The Network File System is a protocol originally developed by Sun Microsystems. It provides a way to share directories under Unix operating systems in a similar way to Samba. This article describes how to set up an NFS share between two similar Unix-based systems, FreeBSD and Linux. For a background on FreeBSD's way of doing things, see NFS Server.
Above an output of the df command indicates both local file system usage and a remote directory running on a remote system, 10.0.0.5:/files, which is mounted to the local directory /files. It looks and works in a similar way to mapped network shares using Samba.
By definition, the NFS Server makes one or more directories available for the NFS Client to connect to. Once the client has connected, the directory appears and behaves like a local directory - albeit slightly slower, depending on network performance.
Install NFS Server Support
1. Open a terminal and run the following command..
sudo apt-get install nfs-kernel-server nfs-common portmap
Note when configuring portmap do =not= bind loopback..
2. Create a directory on the server which will be shared with the client..
sudo mkdir /files
3. The /etc/exports file is used for creating a share on the NFS server. Crank up your editor-of-choice and add an entry to the end of the file..
sudo vi /etc/exports
/etc/exports: the access control list for filesystems which may be exported
to NFS clients. See exports(5).
Example for NFSv2 and NFSv3:
/srv/homes hostname1(rw,sync,no_subtree_check) hostname2(ro,sync,no_subtree_check)
Example for NFSv4:
/files 10.0.0.100 (ro,async)
In the above example the new directory is made available to another system of specified IP Address, with additional rules in brackets.
4. Save and close the file and then run the following command in a terminal..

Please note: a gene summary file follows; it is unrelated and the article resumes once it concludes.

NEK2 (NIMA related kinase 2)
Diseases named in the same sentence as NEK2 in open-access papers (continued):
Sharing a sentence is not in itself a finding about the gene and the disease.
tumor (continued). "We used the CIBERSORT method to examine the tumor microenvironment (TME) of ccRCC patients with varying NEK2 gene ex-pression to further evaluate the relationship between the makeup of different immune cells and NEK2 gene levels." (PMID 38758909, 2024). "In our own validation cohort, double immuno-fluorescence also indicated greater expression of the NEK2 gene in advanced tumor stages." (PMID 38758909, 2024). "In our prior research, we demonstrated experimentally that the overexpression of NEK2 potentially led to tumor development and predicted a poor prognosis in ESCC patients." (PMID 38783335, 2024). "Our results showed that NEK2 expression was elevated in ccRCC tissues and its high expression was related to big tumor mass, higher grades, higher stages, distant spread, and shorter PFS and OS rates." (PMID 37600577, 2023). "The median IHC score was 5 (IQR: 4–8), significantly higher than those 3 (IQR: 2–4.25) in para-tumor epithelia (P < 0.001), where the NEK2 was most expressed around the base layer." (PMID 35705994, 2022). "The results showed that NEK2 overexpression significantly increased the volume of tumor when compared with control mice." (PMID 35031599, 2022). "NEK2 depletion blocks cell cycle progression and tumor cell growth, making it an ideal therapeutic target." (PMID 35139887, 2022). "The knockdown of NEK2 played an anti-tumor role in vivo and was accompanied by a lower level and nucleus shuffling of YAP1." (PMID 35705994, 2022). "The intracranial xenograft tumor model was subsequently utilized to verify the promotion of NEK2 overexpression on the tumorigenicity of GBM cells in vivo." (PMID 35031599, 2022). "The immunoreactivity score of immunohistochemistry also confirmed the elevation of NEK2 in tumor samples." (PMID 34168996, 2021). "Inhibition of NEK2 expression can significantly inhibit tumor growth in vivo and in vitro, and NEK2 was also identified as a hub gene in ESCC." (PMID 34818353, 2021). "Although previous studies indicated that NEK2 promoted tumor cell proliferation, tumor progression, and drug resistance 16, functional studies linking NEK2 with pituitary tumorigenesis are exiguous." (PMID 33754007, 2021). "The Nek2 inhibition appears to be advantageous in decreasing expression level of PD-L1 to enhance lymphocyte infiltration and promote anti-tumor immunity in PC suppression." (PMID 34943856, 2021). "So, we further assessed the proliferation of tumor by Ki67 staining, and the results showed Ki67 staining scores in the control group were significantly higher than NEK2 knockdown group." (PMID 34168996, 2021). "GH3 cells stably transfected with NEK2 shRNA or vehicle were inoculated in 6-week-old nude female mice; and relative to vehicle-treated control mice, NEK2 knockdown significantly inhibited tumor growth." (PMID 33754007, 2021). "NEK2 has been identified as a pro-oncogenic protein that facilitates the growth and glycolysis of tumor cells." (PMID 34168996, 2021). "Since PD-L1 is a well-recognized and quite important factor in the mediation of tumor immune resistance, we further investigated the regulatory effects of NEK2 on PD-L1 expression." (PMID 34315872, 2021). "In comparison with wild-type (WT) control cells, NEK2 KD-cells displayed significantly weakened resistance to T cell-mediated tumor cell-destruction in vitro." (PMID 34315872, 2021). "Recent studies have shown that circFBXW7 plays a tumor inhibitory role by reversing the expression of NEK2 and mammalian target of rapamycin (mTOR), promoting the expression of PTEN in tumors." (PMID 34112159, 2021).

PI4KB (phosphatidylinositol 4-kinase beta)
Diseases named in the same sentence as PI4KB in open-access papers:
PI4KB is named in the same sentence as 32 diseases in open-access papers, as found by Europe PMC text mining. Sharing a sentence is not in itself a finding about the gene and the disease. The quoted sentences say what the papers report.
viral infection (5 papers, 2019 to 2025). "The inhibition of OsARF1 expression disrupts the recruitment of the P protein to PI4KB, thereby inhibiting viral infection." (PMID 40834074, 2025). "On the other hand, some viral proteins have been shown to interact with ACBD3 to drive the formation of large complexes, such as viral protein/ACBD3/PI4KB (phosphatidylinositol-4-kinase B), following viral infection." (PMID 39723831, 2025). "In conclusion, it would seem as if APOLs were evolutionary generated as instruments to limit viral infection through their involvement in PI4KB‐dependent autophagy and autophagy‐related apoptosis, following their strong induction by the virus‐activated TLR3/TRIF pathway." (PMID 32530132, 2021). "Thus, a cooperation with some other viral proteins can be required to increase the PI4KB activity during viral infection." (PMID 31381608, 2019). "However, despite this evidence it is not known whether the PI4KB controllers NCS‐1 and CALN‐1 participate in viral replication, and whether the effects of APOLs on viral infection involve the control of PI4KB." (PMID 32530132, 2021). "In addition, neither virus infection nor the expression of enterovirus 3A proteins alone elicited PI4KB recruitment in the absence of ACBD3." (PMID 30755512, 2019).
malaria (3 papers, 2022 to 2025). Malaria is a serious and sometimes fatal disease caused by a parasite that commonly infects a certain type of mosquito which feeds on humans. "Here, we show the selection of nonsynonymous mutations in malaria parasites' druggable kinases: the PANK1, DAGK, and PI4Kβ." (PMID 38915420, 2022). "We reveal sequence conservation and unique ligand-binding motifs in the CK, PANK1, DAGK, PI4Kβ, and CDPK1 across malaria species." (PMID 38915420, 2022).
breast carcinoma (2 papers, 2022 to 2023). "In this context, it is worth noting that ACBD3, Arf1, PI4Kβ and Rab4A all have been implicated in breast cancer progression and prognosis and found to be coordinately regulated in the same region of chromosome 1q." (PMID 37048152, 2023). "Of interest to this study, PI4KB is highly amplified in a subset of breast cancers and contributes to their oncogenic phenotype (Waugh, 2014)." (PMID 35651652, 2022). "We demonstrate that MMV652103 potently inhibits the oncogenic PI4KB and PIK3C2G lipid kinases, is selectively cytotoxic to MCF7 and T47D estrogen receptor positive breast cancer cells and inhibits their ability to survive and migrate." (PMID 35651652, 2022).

sudo /etc/init.d/nfs-kernel-server restart
5. After making changes to /etc/exports, it is also necessary to type:
sudo exportfs -a
Install NFS Client Support
1. Run the following command in a terminal..
sudo apt-get install portmap nfs-common
2. Create a directory on the client which will be mounted to the server's directory..
sudo mkdir /music
3. The systems should now be ready to connect. Run the command to mount the server's directory locally..
sudo mount 10.0.0.5:/files /music
Note if things don't work at first it may be necessary to restart the following services thus..
sudo /etc/init.d/portmap restart
sudo /etc/init.d/nfs-common restart
Mounting at boot using /etc/fstab
On the client, edit fstab and add the above mount command to the end of the file..
sudo vi /etc/fstab
Again many options exist, such as in this example..
The Red Hat NFS Manual notes some common mount point options:
- hard or soft specifies whether the program using a file via an NFS connection should stop and wait (hard) for the server to come back online if the host serving the exported file system is unavailable, or if it should report an error (soft).
- If hard is specified, the user cannot terminate the process waiting for the NFS communication to resume unless intr option is also specified.
- If soft, is specified, the user can set an additional timeo=<value> option, where <value> specifies the number of seconds to pass before the error is reported.
- intr allows NFS requests to be interrupted if the server goes down or cannot be reached.
- nolock is occasionally required when connecting to older NFS server. To require locking, use the lock option.
- noexec does not permit the execution of binaries on the mounted file system. This is useful if the system is mounting a non-Linux file system via NFS that contains
- nosuid does not allow set-user-identifier or set-group-identifier bits to take effect.
- rsize=8192 and wsize=8192 may speed up NFS communication for reads (rsize) and writes (wsize) by setting a larger data block size, in bytes, to be transferred at one time. Be careful when changing these values; some older Linux kernels and network cards may not work well with larger block sizes.
- nfsvers=2 or nfsvers=3 specify which version of the NFS protocol to use.
Mounting NFS Filesystems (Red Hat Linux)
How NFS Works (FreeBSD)
Ubuntu Linux NFS Client Configuration to mount nfs share